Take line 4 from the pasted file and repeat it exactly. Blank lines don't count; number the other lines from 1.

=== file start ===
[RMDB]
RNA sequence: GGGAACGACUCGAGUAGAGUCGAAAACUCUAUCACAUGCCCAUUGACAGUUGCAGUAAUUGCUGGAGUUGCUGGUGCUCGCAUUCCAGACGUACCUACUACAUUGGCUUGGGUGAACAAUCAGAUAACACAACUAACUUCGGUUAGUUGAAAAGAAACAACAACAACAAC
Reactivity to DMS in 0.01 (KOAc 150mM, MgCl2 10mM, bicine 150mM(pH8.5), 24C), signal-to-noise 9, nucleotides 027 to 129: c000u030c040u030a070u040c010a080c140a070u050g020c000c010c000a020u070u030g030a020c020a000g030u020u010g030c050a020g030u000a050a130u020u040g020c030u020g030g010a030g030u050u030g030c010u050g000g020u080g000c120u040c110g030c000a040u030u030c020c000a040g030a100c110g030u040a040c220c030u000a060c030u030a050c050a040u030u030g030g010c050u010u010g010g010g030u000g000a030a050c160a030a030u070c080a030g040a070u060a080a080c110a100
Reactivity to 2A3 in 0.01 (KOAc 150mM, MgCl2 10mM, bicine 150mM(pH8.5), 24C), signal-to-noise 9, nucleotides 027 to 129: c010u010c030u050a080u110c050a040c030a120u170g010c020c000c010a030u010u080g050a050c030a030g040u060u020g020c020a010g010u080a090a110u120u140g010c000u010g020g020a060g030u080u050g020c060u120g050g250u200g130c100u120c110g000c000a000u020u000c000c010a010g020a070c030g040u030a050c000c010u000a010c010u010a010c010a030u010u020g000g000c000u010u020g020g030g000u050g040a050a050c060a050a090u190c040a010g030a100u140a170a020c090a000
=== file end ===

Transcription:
Reactivity to 2A3 in 0.01 (KOAc 150mM, MgCl2 10mM, bicine 150mM(pH8.5), 24C), signal-to-noise 9, nucleotides 027 to 129: c010u010c030u050a080u110c050a040c030a120u170g010c020c000c010a030u010u080g050a050c030a030g040u060u020g020c020a010g010u080a090a110u120u140g010c000u010g020g020a060g030u080u050g020c060u120g050g250u200g130c100u120c110g000c000a000u020u000c000c010a010g020a070c030g040u030a050c000c010u000a010c010u010a010c010a030u010u020g000g000c000u010u020g020g030g000u050g040a050a050c060a050a090u190c040a010g030a100u140a170a020c090a000